Honestly, I feel like the Walabot might be a little gimmicky. Check out the Bosch Multi-scanner that can see through 4.75″ of cured concrete!
The Walabot is a sensor that attaches to your phone and allows you to see inside walls to find pipes, studs, and termites.
The Walabot handheld scanner is about the size of a cell phone and easily interfaces with Android smartphones.
If you frequent DIY sites (like ours), you’ve undoubtedly been targeted with ads for this wall scanner. They show someone sliding their phone along the wall and being able to identify studs, plumbing, and electrical wiring miraculously.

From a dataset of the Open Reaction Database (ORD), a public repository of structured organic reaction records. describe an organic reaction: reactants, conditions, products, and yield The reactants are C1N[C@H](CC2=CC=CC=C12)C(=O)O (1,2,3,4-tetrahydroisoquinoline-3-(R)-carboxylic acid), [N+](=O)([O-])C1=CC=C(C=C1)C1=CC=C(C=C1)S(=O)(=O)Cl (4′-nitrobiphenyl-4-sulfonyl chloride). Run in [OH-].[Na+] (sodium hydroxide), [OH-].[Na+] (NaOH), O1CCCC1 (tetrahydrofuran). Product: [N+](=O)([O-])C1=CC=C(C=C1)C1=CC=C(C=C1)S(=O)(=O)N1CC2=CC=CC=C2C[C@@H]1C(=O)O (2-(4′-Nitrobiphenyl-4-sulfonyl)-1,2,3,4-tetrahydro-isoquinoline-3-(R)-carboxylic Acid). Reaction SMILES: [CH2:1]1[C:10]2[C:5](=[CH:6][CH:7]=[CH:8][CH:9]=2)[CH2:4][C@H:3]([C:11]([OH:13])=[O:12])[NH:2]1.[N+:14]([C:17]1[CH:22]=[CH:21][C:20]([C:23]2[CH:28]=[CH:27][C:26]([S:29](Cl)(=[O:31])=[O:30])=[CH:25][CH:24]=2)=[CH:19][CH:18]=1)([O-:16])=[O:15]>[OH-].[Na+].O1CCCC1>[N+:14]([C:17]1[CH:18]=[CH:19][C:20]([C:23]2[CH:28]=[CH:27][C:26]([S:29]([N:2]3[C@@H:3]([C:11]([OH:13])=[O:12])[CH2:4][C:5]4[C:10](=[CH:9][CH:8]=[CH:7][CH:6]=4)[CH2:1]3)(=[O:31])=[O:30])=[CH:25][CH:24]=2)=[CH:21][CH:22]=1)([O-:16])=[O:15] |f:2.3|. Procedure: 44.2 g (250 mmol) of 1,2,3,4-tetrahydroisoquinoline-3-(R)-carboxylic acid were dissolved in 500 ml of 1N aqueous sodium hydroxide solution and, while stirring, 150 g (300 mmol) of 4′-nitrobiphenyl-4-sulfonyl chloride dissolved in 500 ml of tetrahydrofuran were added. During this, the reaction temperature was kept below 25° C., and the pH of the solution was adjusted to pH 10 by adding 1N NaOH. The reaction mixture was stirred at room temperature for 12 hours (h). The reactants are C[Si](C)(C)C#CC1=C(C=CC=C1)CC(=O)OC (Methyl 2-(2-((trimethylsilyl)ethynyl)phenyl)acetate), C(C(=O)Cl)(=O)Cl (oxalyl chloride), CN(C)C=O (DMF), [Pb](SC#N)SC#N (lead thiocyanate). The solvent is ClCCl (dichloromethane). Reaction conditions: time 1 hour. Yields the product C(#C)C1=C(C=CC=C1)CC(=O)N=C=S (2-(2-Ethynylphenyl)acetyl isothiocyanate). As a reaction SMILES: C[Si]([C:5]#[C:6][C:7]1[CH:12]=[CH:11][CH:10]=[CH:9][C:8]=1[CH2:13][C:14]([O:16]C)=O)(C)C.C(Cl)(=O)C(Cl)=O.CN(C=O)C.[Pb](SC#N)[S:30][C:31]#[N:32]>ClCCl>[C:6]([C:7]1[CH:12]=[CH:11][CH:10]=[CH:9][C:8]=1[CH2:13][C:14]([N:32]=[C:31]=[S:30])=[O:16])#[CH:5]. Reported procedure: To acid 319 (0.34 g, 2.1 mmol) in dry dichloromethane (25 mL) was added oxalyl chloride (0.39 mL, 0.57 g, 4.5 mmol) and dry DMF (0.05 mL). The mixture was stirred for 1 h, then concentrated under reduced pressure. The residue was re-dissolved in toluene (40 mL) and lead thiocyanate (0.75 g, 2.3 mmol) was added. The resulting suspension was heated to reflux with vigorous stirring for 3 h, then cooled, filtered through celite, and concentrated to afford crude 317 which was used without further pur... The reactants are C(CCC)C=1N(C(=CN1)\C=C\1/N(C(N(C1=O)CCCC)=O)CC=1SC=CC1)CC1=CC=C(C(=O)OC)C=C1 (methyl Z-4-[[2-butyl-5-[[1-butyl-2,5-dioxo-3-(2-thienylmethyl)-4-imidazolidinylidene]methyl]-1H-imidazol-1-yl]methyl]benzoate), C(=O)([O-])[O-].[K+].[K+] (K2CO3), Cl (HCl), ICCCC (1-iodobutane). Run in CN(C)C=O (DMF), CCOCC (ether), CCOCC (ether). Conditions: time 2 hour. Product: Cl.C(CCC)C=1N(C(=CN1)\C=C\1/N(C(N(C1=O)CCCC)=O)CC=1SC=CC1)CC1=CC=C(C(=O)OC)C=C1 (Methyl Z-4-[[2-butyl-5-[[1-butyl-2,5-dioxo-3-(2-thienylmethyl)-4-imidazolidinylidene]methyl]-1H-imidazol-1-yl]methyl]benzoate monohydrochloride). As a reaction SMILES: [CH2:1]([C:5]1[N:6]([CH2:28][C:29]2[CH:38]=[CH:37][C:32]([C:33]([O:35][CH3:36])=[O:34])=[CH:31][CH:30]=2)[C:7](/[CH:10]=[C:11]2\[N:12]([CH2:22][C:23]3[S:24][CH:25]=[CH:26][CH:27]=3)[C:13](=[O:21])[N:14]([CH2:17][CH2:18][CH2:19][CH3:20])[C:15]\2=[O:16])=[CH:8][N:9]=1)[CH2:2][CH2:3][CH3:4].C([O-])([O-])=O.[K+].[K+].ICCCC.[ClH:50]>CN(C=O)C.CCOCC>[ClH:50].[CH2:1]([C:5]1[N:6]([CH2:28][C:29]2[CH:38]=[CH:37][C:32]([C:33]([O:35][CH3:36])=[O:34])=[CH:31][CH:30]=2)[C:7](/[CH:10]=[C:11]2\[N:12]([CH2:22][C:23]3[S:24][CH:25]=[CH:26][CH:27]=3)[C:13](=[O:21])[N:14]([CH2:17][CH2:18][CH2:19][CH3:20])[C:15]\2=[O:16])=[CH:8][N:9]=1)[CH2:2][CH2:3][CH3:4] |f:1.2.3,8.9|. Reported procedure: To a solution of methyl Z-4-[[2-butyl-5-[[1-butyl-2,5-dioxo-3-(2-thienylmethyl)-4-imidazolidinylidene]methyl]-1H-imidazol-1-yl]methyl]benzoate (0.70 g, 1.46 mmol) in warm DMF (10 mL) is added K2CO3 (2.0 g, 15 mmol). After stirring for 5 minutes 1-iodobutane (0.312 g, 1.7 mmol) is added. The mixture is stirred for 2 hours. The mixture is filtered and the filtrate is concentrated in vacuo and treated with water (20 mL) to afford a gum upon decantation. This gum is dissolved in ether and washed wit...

The Walabot works, especially on sheetrock walls. However, what no one talks about is the frequent calibration that it requires. Calibrating the device requires you to make large circles on a wall so it can get a read of the different signals. Only then will it start to detect studs accurately.
However, if you stop scanning, say to drill a hole, sometimes it requires you to recalibrate. It is likely that you will end up spending as much time calibrating as you will working.
It is common to need to calibrate any stud finder and provided that you are working on a home with standard sheetrock, the Walabot is going to work almost well as any other basic stud finder on the market. You’ll have the added advantage of being able to identify what you are looking at in the wall visually with its 3d Imaging. For the tech-savvy homeowner, it makes hanging pictures and shelves much easier.